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A Kahana and Kahana predicted Higgs mass, top mass in 1993

  1. Aug 30, 2016 #1
    In 2009, Shaposhnikov and Wetterich successfully predicted the Higgs boson mass, by assuming that quantum gravity is asymptotically safe. Asymptotic safety remains a minority research program, but the paper itself is now well-known among people studying the metastability of the electroweak vacuum, with over 100 citations.

    However, there was a paper which in 1993, predicted the Higgs mass and the top quark mass, and which remains almost unknown - though it was known to Peter Higgs himself, as the quote above reveals.

    I'd say there are three relevant papers.

    D.E. Kahana, S.H. Kahana. "Standard Model Bosons As Composite Particles". Phys.Rev. D43 (1991) 2361-2368. inSPIRE record

    D.E. Kahana, S.H. Kahana. "Top and Higgs Masses in Dynamical Symmetry Breaking". Phys.Rev. D52 (1995) 3065-3071. arXiv:hep-ph/9312316

    D.E. Kahana, S.H. Kahana. "Higgs and Top Masses from Dynamical Symmetry Breaking - Revisited". arXiv:1112.2794

    The 1991 paper (available as a KEK scanned document) introduces the model. The 1993 paper (published in 1995) makes the predictions. The 2011 paper revisits the predictions on the eve of the official Higgs discovery.

    The model itself is based on the well-known NJL model of Nambu and Jona-Lasinio. The NJL model is an ancestor of the standard model's electroweak+Higgs sectors, and it's also an approximation to the low-energy scalar sector of QCD (i.e. pions and sigma meson), and it is still studied in many forms.

    Kahana and Kahana modify it in an unusual way. The NJL model has emergent scalars and pseudoscalars. Kahana and Kahana add vector interactions in order to produce the electroweak gauge bosons as bound states.

    They do a few other things that seem a little strange, too. But in the end they get the Higgs boson mass, the top quark mass, and even the weak mixing angle. And it's a renormalization group argument, as is that used by Shaposhnikov and Wetterich. There may even be some relationship.

    This forum contains a number of fans of the prediction from asymptotic safety (I am one of them); I think we should also want to understand how this other, earlier, broader prediction works too.
     
  2. jcsd
  3. Aug 30, 2016 #2

    mfb

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    The approximate top and Higgs mass were known from precision electroweak experiments, everything else is cherry-picking. Thomas Schucker maintained a list of Higgs mass predictions until 2011: 0708.3344. In the relevant range, there was about 1 prediction per GeV, with a typical uncertainty of several GeV this means many predictions had to be "right" just by chance.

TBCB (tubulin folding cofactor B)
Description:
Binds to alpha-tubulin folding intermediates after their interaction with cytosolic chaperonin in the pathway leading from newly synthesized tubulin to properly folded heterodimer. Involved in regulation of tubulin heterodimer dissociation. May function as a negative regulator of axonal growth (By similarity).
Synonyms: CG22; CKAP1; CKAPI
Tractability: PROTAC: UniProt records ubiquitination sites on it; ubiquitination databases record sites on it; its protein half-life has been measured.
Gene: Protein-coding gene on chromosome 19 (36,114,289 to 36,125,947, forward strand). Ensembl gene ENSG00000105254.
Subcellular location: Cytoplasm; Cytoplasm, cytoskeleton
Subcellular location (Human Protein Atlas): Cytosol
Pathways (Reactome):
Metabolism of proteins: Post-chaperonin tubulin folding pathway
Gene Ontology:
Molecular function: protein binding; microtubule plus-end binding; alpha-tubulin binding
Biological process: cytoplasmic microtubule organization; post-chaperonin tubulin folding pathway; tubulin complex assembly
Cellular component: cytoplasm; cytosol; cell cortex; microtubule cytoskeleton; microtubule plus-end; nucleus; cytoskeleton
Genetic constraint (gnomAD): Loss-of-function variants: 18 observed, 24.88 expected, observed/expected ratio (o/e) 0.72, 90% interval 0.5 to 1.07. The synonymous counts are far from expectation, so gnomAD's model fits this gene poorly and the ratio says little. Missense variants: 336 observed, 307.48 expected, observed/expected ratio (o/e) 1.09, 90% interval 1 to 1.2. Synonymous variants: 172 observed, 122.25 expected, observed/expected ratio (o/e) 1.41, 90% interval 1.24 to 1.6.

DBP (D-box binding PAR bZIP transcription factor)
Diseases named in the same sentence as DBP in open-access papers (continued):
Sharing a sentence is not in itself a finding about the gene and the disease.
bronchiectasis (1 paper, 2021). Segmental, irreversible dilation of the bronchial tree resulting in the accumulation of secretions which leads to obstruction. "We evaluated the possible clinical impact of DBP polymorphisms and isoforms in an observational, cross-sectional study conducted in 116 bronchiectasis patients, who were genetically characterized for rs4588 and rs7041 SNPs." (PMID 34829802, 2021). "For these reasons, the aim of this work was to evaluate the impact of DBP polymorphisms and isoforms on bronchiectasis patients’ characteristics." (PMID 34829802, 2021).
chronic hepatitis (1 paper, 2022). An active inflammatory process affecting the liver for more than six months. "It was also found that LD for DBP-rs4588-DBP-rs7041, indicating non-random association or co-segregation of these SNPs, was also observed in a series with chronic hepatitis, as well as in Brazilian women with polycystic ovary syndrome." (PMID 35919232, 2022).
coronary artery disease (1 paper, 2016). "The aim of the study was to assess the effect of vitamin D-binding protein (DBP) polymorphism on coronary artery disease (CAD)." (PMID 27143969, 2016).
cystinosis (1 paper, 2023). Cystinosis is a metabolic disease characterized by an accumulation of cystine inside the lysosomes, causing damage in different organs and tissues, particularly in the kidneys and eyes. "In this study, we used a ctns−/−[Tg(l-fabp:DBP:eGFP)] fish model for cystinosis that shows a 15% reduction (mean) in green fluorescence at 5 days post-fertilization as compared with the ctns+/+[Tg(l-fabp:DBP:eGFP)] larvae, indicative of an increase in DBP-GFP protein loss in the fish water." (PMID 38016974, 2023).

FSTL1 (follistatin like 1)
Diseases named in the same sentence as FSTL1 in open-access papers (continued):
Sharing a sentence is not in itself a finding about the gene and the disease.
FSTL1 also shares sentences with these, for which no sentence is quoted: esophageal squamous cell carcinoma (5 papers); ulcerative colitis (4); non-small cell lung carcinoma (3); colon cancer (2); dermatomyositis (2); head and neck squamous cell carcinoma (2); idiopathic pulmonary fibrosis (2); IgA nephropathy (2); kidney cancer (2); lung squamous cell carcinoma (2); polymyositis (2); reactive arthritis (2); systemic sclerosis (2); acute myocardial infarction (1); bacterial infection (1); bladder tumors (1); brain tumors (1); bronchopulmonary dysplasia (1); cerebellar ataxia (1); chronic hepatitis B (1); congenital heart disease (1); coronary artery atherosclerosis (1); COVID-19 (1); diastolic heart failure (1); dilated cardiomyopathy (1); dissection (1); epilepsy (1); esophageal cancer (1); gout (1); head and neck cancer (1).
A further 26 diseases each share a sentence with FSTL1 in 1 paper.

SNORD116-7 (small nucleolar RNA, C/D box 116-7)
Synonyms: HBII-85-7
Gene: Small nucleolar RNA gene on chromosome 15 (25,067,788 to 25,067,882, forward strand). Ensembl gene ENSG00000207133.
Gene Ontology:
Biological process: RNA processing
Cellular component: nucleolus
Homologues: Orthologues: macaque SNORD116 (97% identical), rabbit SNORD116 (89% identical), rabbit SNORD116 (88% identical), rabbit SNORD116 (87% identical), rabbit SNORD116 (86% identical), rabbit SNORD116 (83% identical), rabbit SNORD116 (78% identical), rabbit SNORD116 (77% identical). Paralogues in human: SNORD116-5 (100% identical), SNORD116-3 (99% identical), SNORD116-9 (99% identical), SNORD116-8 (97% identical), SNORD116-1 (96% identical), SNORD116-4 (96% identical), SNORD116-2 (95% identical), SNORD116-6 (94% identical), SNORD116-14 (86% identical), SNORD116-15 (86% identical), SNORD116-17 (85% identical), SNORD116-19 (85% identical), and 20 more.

Two more entries from the prediction list as example:

    Feldstein, Hall & Watari 2006, "superstring inspired landscape of vacua and some probability density for the parameters of the Higgs potential"
    Higgs mass 121 +- 6 GeV, and a postdiction of the top mass as 176 +- 2 GeV.

    Djouadi, Heinemeyer, Mondragon & Zoupanos 2004, "a supersymmetric version of SU (5)"
    Higgs mass 122 +- 10 GeV, and a postdiction of the top mass as 174-183 GeV.


    Shaposhnikov and Wetterich also made a prediction of 150 +- 24 GeV with a slightly different approach.
     
  4. Aug 30, 2016 #3
    what are the implications of theories that predict the wrong Higgs mass i.e SUSy theories that predict too low or too high, connes noncommutative geometry etc?
     
  5. Aug 30, 2016 #4

    mfb

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    Well, that particular model with this exact set of assumptions is ruled out then.
     
  6. Aug 30, 2016 #5
    the models that predicted a 126 gev higgs would seem to support those models with those assumptions
     
  7. Aug 30, 2016 #6

    mfb

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    It is a weak piece of Bayesian evidence, but given the large number of predictions that doesn't say anything.
     
  8. Aug 30, 2016 #7
    what about the naturalness problem in the higgs sector? the whole point of SUSY and MSSM is to explain why the higgs is so light when GUT or QG scale physics would result in a planck scale sized higgs mass.

    do those models that predicted the correct higgs mass without SUSY, explain the naturalness problem? i.e does 2009, Shaposhnikov and Wetterich - quantum gravity is asymptotically safe show there's no naturalness problem
     
  9. Aug 31, 2016 #8
    I might agree about the top, not about the Higgs. More importantly, we now know that they are "near-critical", and the Kahana model apparently offers an explanation of this. It would be folly for theorists to refuse to understand it.
     
  10. Sep 1, 2016 #9

    mfb

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    I didn't find a blueband plot from earlier than 1995, but here is the Higgs mass estimate from 2008. "Between 115 and 150" is a reasonable estimate based on it.
    blueband.png
     
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